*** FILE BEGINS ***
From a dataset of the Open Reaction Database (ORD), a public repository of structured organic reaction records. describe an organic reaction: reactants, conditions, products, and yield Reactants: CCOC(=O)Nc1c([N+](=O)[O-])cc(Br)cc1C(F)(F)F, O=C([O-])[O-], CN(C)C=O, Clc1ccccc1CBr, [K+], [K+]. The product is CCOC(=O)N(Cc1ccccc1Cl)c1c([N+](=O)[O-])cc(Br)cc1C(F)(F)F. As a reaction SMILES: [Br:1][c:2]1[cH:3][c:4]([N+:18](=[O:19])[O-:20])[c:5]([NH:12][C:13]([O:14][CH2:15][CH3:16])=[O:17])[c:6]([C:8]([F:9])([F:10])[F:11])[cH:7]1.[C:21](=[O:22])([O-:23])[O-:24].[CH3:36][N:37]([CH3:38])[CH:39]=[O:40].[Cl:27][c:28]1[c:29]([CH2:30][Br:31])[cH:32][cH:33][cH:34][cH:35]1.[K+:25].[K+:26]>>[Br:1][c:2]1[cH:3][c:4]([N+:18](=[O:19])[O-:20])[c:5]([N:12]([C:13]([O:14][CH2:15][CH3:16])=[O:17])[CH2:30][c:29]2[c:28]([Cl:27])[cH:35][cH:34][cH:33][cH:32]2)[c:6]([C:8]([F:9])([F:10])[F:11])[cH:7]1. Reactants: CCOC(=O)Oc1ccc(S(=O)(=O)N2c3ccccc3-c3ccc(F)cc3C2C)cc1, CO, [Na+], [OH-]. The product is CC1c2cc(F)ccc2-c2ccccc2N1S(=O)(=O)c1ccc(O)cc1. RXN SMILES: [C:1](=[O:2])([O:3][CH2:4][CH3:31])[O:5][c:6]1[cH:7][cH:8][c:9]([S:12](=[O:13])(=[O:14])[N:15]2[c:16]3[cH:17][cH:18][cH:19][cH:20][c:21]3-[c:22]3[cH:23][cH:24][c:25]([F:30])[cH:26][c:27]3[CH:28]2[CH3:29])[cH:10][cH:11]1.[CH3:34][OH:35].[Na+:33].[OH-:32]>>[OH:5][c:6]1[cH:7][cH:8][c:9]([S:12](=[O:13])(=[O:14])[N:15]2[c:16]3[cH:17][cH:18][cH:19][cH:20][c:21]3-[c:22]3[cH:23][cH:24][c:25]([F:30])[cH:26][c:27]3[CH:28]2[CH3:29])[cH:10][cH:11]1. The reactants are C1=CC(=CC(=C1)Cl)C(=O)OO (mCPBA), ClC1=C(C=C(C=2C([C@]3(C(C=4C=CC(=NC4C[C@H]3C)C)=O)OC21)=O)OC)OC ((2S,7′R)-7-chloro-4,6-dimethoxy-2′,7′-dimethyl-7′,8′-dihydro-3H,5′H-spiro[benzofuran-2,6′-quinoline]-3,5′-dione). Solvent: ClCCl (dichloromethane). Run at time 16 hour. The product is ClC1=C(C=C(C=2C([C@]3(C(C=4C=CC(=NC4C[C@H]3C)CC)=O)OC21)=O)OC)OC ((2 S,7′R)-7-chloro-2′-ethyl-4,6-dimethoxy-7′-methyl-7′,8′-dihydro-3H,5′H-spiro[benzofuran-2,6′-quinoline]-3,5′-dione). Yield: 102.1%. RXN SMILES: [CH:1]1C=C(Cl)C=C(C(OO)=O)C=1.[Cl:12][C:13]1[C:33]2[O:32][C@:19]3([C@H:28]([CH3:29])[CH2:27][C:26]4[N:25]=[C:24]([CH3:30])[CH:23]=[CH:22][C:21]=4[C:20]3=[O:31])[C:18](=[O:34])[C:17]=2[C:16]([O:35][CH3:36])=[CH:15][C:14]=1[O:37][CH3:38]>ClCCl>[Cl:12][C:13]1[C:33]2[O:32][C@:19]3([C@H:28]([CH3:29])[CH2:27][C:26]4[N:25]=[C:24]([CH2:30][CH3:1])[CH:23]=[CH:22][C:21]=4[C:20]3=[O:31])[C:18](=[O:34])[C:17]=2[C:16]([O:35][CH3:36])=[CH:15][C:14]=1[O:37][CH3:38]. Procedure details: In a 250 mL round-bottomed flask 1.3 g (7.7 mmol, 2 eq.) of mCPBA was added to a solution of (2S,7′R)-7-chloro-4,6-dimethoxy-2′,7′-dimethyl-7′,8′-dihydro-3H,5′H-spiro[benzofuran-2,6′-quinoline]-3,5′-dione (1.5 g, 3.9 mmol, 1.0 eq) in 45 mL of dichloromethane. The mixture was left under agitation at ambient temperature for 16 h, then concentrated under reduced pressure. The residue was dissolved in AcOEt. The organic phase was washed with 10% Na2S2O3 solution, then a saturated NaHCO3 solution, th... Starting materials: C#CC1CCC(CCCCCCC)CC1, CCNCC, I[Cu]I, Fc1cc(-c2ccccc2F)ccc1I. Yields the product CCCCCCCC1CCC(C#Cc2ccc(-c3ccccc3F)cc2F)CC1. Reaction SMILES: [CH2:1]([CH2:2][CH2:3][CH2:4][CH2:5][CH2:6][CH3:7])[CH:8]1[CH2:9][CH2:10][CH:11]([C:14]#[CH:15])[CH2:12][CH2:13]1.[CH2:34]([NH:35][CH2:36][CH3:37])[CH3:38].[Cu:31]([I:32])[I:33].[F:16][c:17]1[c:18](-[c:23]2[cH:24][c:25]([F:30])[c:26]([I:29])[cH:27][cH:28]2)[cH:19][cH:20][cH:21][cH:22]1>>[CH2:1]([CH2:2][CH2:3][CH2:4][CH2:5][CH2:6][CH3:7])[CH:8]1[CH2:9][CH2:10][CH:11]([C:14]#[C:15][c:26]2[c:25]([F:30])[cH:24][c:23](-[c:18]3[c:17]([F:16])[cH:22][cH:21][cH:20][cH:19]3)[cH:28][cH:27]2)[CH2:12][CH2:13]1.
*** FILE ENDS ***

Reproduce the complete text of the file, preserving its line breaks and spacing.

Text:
From a dataset of the Open Reaction Database (ORD), a public repository of structured organic reaction records. describe an organic reaction: reactants, conditions, products, and yield Reactants: CCOC(=O)Nc1c([N+](=O)[O-])cc(Br)cc1C(F)(F)F, O=C([O-])[O-], CN(C)C=O, Clc1ccccc1CBr, [K+], [K+]. The product is CCOC(=O)N(Cc1ccccc1Cl)c1c([N+](=O)[O-])cc(Br)cc1C(F)(F)F. As a reaction SMILES: [Br:1][c:2]1[cH:3][c:4]([N+:18](=[O:19])[O-:20])[c:5]([NH:12][C:13]([O:14][CH2:15][CH3:16])=[O:17])[c:6]([C:8]([F:9])([F:10])[F:11])[cH:7]1.[C:21](=[O:22])([O-:23])[O-:24].[CH3:36][N:37]([CH3:38])[CH:39]=[O:40].[Cl:27][c:28]1[c:29]([CH2:30][Br:31])[cH:32][cH:33][cH:34][cH:35]1.[K+:25].[K+:26]>>[Br:1][c:2]1[cH:3][c:4]([N+:18](=[O:19])[O-:20])[c:5]([N:12]([C:13]([O:14][CH2:15][CH3:16])=[O:17])[CH2:30][c:29]2[c:28]([Cl:27])[cH:35][cH:34][cH:33][cH:32]2)[c:6]([C:8]([F:9])([F:10])[F:11])[cH:7]1. Reactants: CCOC(=O)Oc1ccc(S(=O)(=O)N2c3ccccc3-c3ccc(F)cc3C2C)cc1, CO, [Na+], [OH-]. The product is CC1c2cc(F)ccc2-c2ccccc2N1S(=O)(=O)c1ccc(O)cc1. RXN SMILES: [C:1](=[O:2])([O:3][CH2:4][CH3:31])[O:5][c:6]1[cH:7][cH:8][c:9]([S:12](=[O:13])(=[O:14])[N:15]2[c:16]3[cH:17][cH:18][cH:19][cH:20][c:21]3-[c:22]3[cH:23][cH:24][c:25]([F:30])[cH:26][c:27]3[CH:28]2[CH3:29])[cH:10][cH:11]1.[CH3:34][OH:35].[Na+:33].[OH-:32]>>[OH:5][c:6]1[cH:7][cH:8][c:9]([S:12](=[O:13])(=[O:14])[N:15]2[c:16]3[cH:17][cH:18][cH:19][cH:20][c:21]3-[c:22]3[cH:23][cH:24][c:25]([F:30])[cH:26][c:27]3[CH:28]2[CH3:29])[cH:10][cH:11]1. The reactants are C1=CC(=CC(=C1)Cl)C(=O)OO (mCPBA), ClC1=C(C=C(C=2C([C@]3(C(C=4C=CC(=NC4C[C@H]3C)C)=O)OC21)=O)OC)OC ((2S,7′R)-7-chloro-4,6-dimethoxy-2′,7′-dimethyl-7′,8′-dihydro-3H,5′H-spiro[benzofuran-2,6′-quinoline]-3,5′-dione). Solvent: ClCCl (dichloromethane). Run at time 16 hour. The product is ClC1=C(C=C(C=2C([C@]3(C(C=4C=CC(=NC4C[C@H]3C)CC)=O)OC21)=O)OC)OC ((2 S,7′R)-7-chloro-2′-ethyl-4,6-dimethoxy-7′-methyl-7′,8′-dihydro-3H,5′H-spiro[benzofuran-2,6′-quinoline]-3,5′-dione). Yield: 102.1%. RXN SMILES: [CH:1]1C=C(Cl)C=C(C(OO)=O)C=1.[Cl:12][C:13]1[C:33]2[O:32][C@:19]3([C@H:28]([CH3:29])[CH2:27][C:26]4[N:25]=[C:24]([CH3:30])[CH:23]=[CH:22][C:21]=4[C:20]3=[O:31])[C:18](=[O:34])[C:17]=2[C:16]([O:35][CH3:36])=[CH:15][C:14]=1[O:37][CH3:38]>ClCCl>[Cl:12][C:13]1[C:33]2[O:32][C@:19]3([C@H:28]([CH3:29])[CH2:27][C:26]4[N:25]=[C:24]([CH2:30][CH3:1])[CH:23]=[CH:22][C:21]=4[C:20]3=[O:31])[C:18](=[O:34])[C:17]=2[C:16]([O:35][CH3:36])=[CH:15][C:14]=1[O:37][CH3:38]. Procedure details: In a 250 mL round-bottomed flask 1.3 g (7.7 mmol, 2 eq.) of mCPBA was added to a solution of (2S,7′R)-7-chloro-4,6-dimethoxy-2′,7′-dimethyl-7′,8′-dihydro-3H,5′H-spiro[benzofuran-2,6′-quinoline]-3,5′-dione (1.5 g, 3.9 mmol, 1.0 eq) in 45 mL of dichloromethane. The mixture was left under agitation at ambient temperature for 16 h, then concentrated under reduced pressure. The residue was dissolved in AcOEt. The organic phase was washed with 10% Na2S2O3 solution, then a saturated NaHCO3 solution, th... Starting materials: C#CC1CCC(CCCCCCC)CC1, CCNCC, I[Cu]I, Fc1cc(-c2ccccc2F)ccc1I. Yields the product CCCCCCCC1CCC(C#Cc2ccc(-c3ccccc3F)cc2F)CC1. Reaction SMILES: [CH2:1]([CH2:2][CH2:3][CH2:4][CH2:5][CH2:6][CH3:7])[CH:8]1[CH2:9][CH2:10][CH:11]([C:14]#[CH:15])[CH2:12][CH2:13]1.[CH2:34]([NH:35][CH2:36][CH3:37])[CH3:38].[Cu:31]([I:32])[I:33].[F:16][c:17]1[c:18](-[c:23]2[cH:24][c:25]([F:30])[c:26]([I:29])[cH:27][cH:28]2)[cH:19][cH:20][cH:21][cH:22]1>>[CH2:1]([CH2:2][CH2:3][CH2:4][CH2:5][CH2:6][CH3:7])[CH:8]1[CH2:9][CH2:10][CH:11]([C:14]#[C:15][c:26]2[c:25]([F:30])[cH:24][c:23](-[c:18]3[c:17]([F:16])[cH:22][cH:21][cH:20][cH:19]3)[cH:28][cH:27]2)[CH2:12][CH2:13]1.